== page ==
[as if anyone with an iota of sense believes that this group of American imperialists will come up with anything worthwhile. - mfi]
Print Story: U.S. rethinking Iraqi unification goal on Yahoo! News:
U.S. rethinking Iraqi unification goal
By ANNE GEARAN, AP Diplomatic Writer1 hour, 19 minutes ago

The Bush administration is re-evaluating its efforts to unite Iraq's fractious sectarian and political factions in an attempt to preserve U.S. options in Iraq no matter what happens, officials familiar with an internal administration review of Iraq policy said Friday.

A senior U.S. official said that as part of that examination, the administration has debated whether to abandon U.S. efforts to bring Sunni insurgents into the political process to stabilize Iraq and instead leave that outreach to the majority Shiites and Iraq's third major group, the Kurds. No decision has been made.


The administration also does not plan to alter its strategy of isolating adversaries Iran and Syria, despite mounting pressure to enlist those influential Middle East nations in a diplomatic push to stabilize Iraq, officials said. They spoke on condition of anonymity because the internal review is still under way.

Leaders of the internal administration review presented their incomplete conclusions to Bush on Sunday. A final report is expected in about two weeks and will reflect the views of senior officials at the State Department, White House National Security Council, Pentagon and other agencies.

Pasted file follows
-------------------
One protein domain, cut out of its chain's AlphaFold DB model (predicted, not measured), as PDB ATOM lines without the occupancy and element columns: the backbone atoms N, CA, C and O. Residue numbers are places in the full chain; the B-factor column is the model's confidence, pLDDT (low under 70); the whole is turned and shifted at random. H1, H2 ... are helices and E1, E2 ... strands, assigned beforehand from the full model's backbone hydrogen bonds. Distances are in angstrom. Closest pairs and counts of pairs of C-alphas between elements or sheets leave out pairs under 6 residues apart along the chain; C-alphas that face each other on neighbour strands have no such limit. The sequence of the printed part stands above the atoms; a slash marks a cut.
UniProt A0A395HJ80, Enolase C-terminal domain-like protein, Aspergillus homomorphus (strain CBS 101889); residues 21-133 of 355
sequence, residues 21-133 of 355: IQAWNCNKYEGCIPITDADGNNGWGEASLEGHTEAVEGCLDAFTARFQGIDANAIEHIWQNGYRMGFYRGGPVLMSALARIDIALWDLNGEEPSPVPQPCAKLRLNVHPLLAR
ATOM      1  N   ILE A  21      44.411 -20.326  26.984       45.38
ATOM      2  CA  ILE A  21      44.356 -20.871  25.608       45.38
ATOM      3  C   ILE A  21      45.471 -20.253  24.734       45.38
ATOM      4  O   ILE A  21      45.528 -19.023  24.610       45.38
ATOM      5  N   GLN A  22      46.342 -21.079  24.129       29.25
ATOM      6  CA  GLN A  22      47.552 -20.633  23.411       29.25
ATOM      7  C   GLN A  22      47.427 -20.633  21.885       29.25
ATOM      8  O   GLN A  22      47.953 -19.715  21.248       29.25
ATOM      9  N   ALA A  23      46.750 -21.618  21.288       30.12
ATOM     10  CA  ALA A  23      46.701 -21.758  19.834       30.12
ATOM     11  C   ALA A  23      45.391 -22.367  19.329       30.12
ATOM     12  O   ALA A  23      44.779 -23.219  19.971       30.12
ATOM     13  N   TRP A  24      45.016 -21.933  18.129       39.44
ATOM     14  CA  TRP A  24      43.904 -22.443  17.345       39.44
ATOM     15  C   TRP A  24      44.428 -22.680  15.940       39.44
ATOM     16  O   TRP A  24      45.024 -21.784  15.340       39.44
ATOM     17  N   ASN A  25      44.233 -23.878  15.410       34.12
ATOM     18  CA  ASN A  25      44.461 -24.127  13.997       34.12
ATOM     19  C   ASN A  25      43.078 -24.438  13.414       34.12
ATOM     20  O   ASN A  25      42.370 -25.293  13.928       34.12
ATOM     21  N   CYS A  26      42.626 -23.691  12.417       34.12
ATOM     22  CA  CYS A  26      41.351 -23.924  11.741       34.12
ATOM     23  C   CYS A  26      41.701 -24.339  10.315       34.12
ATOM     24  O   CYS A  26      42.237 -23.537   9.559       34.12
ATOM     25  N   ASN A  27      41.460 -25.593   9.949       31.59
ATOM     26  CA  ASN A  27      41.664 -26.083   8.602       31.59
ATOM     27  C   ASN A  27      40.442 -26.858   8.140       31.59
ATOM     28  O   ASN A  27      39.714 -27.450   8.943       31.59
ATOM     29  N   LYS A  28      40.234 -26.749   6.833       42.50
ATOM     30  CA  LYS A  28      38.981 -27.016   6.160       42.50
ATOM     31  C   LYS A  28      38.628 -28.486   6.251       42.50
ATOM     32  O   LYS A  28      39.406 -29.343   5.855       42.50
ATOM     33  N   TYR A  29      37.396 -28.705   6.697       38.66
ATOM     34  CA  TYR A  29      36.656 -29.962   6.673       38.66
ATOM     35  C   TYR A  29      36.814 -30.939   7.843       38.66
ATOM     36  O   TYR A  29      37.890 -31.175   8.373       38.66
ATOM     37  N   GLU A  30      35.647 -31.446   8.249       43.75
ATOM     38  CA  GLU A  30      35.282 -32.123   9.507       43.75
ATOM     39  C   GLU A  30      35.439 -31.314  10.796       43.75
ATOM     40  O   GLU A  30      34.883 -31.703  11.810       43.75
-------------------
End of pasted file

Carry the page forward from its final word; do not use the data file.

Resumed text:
The group's work parallels that of a congressionally chartered bipartisan commission whose recommendations are due next week. The commission, known as the Iraq Study Group, will recommend engaging Iran and Syria as part of a larger group and perhaps one-on-one, officials familiar with the panel's findings have said.

The Iraq Study Group, headed by former Secretary of State James A. Baker III and former Rep. Lee Hamilton, D-Ind., will also recommend gradually phasing out the mission of U.S. troops in Iraq from combat to training and supporting Iraqi units. However, the report due Wednesday sets no timetable, according to officials familiar with the group's deliberations.

Expanding on previous reports that the commission would urge troop withdrawals beginning early next year, a U.S. official said the report also recommends a "conditions-based" goal of completing combat troop withdrawals by early 2008. That is short of a firm timetable, and would leave in place troops needed to train and support the Iraqis.